If a deed has been procured by fraud, it may take a while for the defrauded person to figure out that he or she has been duped.  That’s why, in certain circumstances, the statute of limitations to set aside a fraudulent deed may be tolled.  But a mere allegation that a deed has been procured by fraud isn’t enough to toll the statute of limitations.  The allegedly defrauded person usually can’t just blindly accept someone else’s purportedly fraudulent representations.  Then again, the situation may be different if a fiduciary is the alleged fraudster or if there is a confidential relationship between the parties.  In McCall v. Williams, the Georgia Court of Appeals explored the intersection between alleged fraud, the duty to exercise reasonable diligence to detect such fraud, the role a fiduciary or confidential relationship plays in a fraud action, and the statute of limitations to set aside a deed based on fraud.

Elizabeth McCall and her four siblings executed a deed in 1994 conveying certain family land to their brother, Robert Williams.  Williams died in 2005, and, in 2011, McCall and others filed a petition against Williams’ widow and children seeking to set aside the deed based on fraud.  In the petition, the plaintiffs claimed that Williams told them the document was an easement; they were provided the signature pages; and they signed the document without knowing it was a deed because they trusted and relied on their brother.  The defendants moved to dismiss the petition based on Georgia’s seven year statute of limitations, which provides that an action to set aside or cancel an allegedly fraudulent deed must be brought within seven years from when the fraud became known.  The trial court ruled that the action was time-barred, and the Georgia Court of Appeals agreed.

Exercise of Reasonable Diligence

If a party, by reasonable diligence, could have had knowledge of the truth, a court sitting in equity will not grant the relief requested.  The plaintiffs claimed that they didn’t read the document, but, if they had, presumably they would have uncovered the truth.  Under Georgia law, one who can read must read, or show a legal excuse for not doing so.  Fraud that will relieve a party who can read from the duty to read must have prevented the party from reading the document.  The plaintiffs here could read and therefore, through reasonable diligence, could have known the truth of the deed simply by reading it.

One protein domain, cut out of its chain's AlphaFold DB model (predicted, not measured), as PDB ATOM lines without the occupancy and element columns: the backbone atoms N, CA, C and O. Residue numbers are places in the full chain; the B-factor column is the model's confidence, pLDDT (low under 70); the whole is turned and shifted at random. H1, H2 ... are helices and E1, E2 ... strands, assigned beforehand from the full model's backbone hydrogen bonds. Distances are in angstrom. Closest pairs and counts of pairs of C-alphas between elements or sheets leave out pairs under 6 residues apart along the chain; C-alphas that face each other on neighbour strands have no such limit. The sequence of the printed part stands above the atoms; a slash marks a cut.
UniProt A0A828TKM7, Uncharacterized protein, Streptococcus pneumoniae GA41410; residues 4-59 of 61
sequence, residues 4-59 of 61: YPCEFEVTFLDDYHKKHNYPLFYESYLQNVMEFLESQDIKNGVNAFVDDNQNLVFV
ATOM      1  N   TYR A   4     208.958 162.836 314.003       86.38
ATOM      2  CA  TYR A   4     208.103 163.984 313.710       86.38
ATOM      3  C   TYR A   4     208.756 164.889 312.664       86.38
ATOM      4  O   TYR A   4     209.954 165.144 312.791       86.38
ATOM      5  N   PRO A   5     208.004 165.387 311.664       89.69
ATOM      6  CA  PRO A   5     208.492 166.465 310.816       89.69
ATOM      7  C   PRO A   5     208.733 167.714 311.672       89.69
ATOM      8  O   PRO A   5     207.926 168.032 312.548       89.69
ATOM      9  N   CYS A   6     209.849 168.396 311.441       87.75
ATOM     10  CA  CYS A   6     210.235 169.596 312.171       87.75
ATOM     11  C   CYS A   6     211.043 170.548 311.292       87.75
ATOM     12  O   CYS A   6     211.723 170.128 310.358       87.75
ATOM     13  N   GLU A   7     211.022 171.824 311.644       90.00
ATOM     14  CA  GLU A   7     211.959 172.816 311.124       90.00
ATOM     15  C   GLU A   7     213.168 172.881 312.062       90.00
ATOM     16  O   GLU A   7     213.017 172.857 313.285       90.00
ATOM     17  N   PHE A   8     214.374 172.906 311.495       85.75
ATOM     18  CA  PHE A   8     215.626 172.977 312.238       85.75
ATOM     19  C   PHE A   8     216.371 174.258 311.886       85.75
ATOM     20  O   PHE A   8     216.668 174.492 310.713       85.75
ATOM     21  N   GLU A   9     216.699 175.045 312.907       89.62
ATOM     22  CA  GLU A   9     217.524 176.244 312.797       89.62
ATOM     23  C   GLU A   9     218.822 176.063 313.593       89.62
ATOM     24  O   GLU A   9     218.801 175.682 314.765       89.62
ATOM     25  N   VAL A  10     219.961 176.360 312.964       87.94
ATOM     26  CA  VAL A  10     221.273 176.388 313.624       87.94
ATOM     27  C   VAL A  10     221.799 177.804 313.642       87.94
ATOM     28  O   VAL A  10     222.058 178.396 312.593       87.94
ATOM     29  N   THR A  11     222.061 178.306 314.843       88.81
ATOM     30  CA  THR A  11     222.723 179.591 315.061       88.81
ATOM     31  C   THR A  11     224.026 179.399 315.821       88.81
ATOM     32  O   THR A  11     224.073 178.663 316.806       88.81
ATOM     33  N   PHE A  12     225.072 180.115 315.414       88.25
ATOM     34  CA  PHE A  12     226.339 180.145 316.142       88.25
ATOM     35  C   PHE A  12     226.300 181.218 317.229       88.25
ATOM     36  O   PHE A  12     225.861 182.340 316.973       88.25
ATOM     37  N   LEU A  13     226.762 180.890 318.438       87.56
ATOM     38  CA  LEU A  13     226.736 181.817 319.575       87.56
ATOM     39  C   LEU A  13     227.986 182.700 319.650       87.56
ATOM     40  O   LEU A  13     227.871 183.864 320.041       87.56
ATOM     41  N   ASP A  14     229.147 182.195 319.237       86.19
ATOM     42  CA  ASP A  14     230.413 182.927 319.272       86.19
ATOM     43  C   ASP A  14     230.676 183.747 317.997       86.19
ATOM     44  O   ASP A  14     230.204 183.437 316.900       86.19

Fiduciary Relationship/Confidential Relationship

The allegation that Williams made fraudulent statements to the plaintiffs did not relieve them of their duty to read the deed before signing.  Had Williams been in a fiduciary or confidential relationship with the plaintiffs, the result may have been different.  If there was such a relationship, the plaintiffs might have been able to justifiably rely on Williams’ statements.  The mere fact that Williams was related to the plaintiffs did not create a confidential or fiduciary relationship because “mere kinship of blood does not create such a relation.”  Likewise, the relationship between Williams and the plaintiffs was not one in which the plaintiffs reposed trust in Williams.  The evidence showed that McCall’s relationship with Williams was “rocky” and another plaintiff testified that Williams was “never around that much.”  Therefore, no confidential or fiduciary relationship existed which may have tolled the statute of limitations.